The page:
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‘Smart man’s timber’ offers ‘opportunity’ in the face of climate change

Changing perceptions about bamboo and its uses.
Harvesting bamboo shoots in China. Nick Hogarth/CIFOR

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JAKARTA, Indonesia — Bamboo and rattan present an “enormous opportunity” for both mitigating and adapting to climate change, said Rajendra K. Pachauri, Chair of the Intergovernmental Panel on Climate Change (IPCC), to panelists at a recent conference.

Pachauri began the discussion at the Forests Asia Summit in Jakarta by enumerating a litany of impending threats to humanity due to climate change unless significant mitigation and adaptation measures are adopted, as laid out in the IPCC’s recent reports. Threats include rising average temperatures, extreme climatic events, and rising sea levels.

In a moment of optimism, though, Pachauri noted: “There is also an enormous opportunity here because forests, and bamboo and rattan in particular, are great sources of storage of carbon dioxide.”

“The advantage of bamboo and rattan and essentially forestry species,” Pachauri continued, “is that you can carry out adaptation as well as mitigation simultaneously by focusing on these species which are really an enormous resource for human society.”

Research by the Center for International Forestry Research (CIFOR) and the International Network for Bamboo and Rattan (INBAR) has showed the value of bamboo as a low-carbon source for food, construction material, fiber and even energy when the left over material is used for charcoal. Bamboo can provide all this while supporting a high level of biodiversity required to maintain ecosystem services. Because bamboo grows quickly in difficult conditions, such as on steep slopes, it is an important alternative to other crops and contributes significantly to the income and resources of the rural poor.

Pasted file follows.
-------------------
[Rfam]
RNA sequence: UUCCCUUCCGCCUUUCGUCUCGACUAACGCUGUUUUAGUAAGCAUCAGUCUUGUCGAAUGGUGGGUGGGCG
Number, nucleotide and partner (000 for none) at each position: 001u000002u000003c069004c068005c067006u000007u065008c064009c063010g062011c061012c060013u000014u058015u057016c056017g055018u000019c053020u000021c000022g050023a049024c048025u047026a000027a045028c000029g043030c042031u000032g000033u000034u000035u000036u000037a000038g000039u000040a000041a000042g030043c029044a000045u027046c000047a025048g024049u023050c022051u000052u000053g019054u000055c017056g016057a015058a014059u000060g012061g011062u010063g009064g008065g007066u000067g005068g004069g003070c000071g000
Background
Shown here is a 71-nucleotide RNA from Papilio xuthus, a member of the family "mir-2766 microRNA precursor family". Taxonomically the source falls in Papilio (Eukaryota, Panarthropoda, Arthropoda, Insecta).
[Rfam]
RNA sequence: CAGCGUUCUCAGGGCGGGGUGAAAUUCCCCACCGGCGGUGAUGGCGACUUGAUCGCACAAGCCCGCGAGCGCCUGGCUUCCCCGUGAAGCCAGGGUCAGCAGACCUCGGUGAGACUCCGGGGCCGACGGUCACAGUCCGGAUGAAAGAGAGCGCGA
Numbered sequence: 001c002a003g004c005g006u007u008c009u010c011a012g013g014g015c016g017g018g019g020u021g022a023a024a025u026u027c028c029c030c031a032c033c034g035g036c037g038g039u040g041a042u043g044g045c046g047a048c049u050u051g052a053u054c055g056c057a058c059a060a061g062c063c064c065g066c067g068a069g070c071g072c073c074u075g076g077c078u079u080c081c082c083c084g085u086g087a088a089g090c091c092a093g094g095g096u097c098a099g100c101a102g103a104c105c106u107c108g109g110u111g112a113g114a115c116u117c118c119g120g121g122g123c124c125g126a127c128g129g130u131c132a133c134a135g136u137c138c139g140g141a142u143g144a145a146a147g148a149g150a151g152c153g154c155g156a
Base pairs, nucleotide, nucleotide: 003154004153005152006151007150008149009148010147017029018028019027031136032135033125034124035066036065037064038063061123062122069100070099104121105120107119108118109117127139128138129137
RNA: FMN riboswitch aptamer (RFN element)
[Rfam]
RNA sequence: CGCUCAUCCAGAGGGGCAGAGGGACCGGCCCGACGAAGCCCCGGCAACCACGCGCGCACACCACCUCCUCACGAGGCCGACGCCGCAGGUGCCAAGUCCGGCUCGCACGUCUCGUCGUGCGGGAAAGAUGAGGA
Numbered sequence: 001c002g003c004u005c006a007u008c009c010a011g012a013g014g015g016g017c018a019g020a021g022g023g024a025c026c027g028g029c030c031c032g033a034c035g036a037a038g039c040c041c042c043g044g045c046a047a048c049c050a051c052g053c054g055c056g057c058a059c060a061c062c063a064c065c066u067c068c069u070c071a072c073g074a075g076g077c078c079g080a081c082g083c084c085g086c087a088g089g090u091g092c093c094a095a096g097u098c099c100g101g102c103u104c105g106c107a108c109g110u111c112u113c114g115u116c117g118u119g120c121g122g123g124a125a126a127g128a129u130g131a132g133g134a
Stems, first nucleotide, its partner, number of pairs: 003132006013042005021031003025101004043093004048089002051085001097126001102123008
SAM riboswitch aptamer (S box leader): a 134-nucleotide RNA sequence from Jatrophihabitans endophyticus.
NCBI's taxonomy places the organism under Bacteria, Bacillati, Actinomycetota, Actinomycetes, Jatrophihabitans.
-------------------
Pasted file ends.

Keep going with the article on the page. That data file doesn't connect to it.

Bamboo and rattan are two of many non-timber forest products (NTFPs) that sometimes fall through the cracks of policy formation because they are not clearly classified as agricultural or timber, and thus do not fall under the purview of either ministries of agriculture or forestry, argued Manoj Nadkarni, Program Manager of the Non-Timber Forest Products Programme at INBAR.

Because of this, “sustainable management of non-timber forest products requires a lot of coordination,” said Hans Friederich, Director General of INBAR.

In Indonesia, the Ministry of Forestry has recognized that NTFPs deserve more attention in policy, according to Tachrir Fathoni, a Director General in the Indonesian Ministry of Forestry. Timber represents only 10 percent of the value found in forests, while 90 percent of the extractable value is found in NTFPs, Fathoni explained.

This is really a task for designers, advertisers, marketing people so that our perceptions change about bamboo

Rajendra Pachauri

In a bid to give NTFPs a policy “home,” the ministry has attempted to promote various NTFPs through specific programs, Fathoni said.  One important decree instructs forest permit holders to give access to forest villages and communities in forest management, including access to non-timber forest products. The ministry has identified and classified more than 500 NTFPs in Indonesia, Fathoni said.

In 2009 the Ministry created an NTFP development strategy, selecting a few specific products and pilot regions.  The strategy aims to improve both livelihoods and biodiversity. Fathoni also highlighted a few areas that required additional work to support NTFP development in Indonesia — issues of accurate data and information, upstream and downstream industry development, and the limited availability of processing technology.

Indonesia’s NTFP strategy offers one positive example of national government efforts to address the role of NTFPs like bamboo and rattan. The panel concluded that efforts like these should be expanded.

Research and communications were two key gaps that the panel saw in the development of bamboo and rattan. Friederich called for more research both on bamboo production and industrial uses.

In addition, the panel called for better communication to persuade consumers to purchase more sustainable material goods such as bamboo and rattan. “Some people still call bamboo the poor man’s timber; I would call it smart man’s timber,” he said. “How do you convince people to not buy teak but to buy bamboo?” he said.

Pachauri called on private industry to fill this gap. “This is really a task for designers, advertisers, marketing people so that our perceptions change about bamboo,” he said, “and that would make an enormous difference in the whole cycle of production, conversion and marketing.”

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